Monash University
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IL-6 trans-signalling modulates TLR4-dependent inflammatory responses via STAT1 and STAT3

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posted on 2017-01-31, 05:29 authored by Claire, Greenhill
Innate immune responses triggered by the prototypical inflammatory stimulus LPS are mediated by TLR4 and involve the coordinated production of a multitude of inflammatory mediators, especially IL-6 which signals via the shared IL-6 cytokine family receptor subunit gp130. However, the exact role of IL-6, which can elicit either pro- or anti-inflammatory responses, in the pathogenesis of TLR4-driven inflammatory disorders, as well as the identity of signalling pathways activated by IL-6 in a pro-inflammatory state, remain unclear. To define the contribution of gp130 signalling events to TLR4-driven inflammatory responses, we combined genetic and therapeutic approaches based on a series of gp130F/F knock-in mutant mice displaying hyperactivated IL-6-dependent Jak/STAT signalling in an experimental model of LPS/TLR4-mediated septic shock. The gp130F/F mice were markedly hypersensitive to LPS which was associated with the specific upregulated production of IL-6, but not TNFa. In gp130F/F mice, either genetic ablation of IL-6, antibody-mediated inhibition of IL-6 receptor signalling, or therapeutic blockade of IL-6 trans-signalling completely protected mice from LPS hypersensitivity. Furthermore, genetic reduction of STAT1 in gp130F/F:Stat1-/- mice and STAT3 activity in gp130F/F:Stat3+/- mice ameliorated LPS hypersensitivity and lowered LPS-induced IL-6 production. Additional genetic approaches demonstrated that the TLR4/Mal (Myd88 dependent) pathway contributed to LPS hypersensitivity and increased IL-6 production in gp130F/F mice. Furthermore, macrophages were not the cell type responsible for the LPS hypersensitivity of gp130F/F mice. Collectively, these data demonstrate for the first time that IL-6 trans-signalling via STAT1 and STAT3 is a critical modulator of LPS-driven pro-inflammatory responses through cross-talk regulation of the TLR4/Mal signalling pathway, and potentially implicate cross-talk between Jak/STAT and TLR pathways as a broader mechanism that regulates the severity of the host inflammatory response. Moreover, it was found that anti-inflammatory IL-10 signalling was intact in the gp130F/F mice.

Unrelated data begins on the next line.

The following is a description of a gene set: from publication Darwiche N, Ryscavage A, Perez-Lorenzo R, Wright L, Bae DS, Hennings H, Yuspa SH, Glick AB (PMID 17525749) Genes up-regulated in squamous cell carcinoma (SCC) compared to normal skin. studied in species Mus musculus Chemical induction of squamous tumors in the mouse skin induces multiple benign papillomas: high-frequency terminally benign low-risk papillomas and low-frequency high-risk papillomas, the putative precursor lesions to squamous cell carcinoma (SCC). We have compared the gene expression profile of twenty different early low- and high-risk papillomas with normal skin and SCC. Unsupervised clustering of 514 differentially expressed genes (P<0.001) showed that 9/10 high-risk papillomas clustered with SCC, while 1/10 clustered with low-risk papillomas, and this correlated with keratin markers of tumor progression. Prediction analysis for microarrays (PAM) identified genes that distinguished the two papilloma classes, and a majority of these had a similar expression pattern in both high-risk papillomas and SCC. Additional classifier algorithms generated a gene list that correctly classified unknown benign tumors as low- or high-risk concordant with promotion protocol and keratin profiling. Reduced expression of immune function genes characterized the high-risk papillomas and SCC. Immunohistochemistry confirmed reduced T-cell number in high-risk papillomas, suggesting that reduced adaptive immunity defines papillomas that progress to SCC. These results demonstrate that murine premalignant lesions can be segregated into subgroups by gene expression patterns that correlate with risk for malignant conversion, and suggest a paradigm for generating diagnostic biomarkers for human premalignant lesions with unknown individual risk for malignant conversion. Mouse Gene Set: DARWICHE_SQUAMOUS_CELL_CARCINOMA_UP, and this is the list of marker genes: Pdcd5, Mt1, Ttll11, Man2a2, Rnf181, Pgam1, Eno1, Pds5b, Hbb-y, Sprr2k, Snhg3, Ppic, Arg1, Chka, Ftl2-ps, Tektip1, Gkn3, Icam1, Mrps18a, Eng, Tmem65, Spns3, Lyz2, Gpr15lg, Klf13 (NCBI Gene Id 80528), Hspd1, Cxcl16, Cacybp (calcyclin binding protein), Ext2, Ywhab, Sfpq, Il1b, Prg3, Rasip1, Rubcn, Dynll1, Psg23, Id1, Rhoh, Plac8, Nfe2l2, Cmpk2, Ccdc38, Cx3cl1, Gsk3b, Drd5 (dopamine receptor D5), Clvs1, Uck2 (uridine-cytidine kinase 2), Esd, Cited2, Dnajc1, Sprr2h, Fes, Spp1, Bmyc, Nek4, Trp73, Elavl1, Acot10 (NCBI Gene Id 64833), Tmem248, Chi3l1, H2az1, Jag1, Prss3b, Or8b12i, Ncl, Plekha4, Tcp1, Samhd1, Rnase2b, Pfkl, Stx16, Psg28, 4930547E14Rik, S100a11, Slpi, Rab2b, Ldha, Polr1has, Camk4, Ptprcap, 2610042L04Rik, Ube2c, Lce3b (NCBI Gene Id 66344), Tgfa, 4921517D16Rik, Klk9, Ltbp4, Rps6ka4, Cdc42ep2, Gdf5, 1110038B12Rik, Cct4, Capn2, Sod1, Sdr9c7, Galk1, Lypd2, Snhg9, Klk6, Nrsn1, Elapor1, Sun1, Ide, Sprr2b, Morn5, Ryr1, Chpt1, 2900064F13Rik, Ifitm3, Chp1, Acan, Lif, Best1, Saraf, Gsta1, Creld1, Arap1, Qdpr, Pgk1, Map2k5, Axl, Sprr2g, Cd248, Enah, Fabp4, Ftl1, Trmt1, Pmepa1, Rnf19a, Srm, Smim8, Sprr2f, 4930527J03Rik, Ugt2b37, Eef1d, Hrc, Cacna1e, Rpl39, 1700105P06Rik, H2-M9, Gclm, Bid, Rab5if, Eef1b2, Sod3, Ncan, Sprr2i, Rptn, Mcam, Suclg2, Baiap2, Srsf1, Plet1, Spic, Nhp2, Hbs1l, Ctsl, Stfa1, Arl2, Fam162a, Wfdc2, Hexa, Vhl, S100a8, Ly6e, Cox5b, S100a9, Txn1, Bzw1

Principal supervisor

Brendan Jenkins

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Department, School or Centre

Hudson Institute of Medical Research

Additional Institution or Organisation

Centre of Innate Immunity and Inflammatory Diseases

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Doctor of Philosophy

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Faculty of Medicine Nursing and Health Sciences

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